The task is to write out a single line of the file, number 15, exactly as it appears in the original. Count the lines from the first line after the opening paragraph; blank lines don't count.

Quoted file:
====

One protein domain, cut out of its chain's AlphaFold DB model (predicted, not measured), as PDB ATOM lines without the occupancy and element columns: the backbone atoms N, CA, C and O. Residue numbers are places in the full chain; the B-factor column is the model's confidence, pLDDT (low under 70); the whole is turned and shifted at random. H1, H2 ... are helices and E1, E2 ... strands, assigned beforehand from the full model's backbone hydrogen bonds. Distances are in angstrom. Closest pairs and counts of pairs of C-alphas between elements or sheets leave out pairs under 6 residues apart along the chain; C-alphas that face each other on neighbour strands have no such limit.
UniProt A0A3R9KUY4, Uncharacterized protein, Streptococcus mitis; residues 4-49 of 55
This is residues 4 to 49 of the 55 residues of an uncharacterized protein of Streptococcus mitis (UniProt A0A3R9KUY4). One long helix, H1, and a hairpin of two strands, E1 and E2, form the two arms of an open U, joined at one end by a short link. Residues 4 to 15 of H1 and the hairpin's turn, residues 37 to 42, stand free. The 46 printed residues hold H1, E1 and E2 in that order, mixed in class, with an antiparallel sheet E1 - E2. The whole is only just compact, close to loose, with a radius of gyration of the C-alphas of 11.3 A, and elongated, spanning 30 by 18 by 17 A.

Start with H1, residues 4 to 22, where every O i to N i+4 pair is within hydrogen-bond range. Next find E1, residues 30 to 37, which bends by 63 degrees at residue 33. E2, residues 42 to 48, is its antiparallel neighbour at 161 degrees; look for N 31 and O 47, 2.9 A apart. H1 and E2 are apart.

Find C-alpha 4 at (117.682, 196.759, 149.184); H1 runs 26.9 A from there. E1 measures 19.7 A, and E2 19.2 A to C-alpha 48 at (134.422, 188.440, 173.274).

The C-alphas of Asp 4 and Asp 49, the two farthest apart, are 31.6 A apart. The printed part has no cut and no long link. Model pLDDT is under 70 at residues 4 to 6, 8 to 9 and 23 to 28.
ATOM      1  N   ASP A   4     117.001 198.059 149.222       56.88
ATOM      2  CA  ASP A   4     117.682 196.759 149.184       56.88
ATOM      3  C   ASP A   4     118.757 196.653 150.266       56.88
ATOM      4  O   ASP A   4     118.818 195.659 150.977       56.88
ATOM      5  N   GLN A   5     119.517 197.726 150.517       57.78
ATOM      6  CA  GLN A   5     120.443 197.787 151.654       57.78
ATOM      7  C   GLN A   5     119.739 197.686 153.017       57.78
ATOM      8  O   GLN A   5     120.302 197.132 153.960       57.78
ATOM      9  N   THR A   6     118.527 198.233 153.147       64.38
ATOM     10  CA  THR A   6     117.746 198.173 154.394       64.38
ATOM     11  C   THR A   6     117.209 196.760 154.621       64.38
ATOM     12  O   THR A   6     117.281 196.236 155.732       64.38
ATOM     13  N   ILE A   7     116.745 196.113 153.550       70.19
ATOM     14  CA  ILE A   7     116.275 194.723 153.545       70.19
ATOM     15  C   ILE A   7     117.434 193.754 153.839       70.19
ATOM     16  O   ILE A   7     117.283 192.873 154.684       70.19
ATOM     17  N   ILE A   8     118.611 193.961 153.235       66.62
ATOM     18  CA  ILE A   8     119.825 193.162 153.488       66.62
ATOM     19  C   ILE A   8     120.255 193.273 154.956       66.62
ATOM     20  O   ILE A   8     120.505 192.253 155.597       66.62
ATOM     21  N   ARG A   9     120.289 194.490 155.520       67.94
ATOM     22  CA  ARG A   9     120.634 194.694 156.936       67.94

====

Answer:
ATOM     10  CA  THR A   6     117.746 198.173 154.394       64.38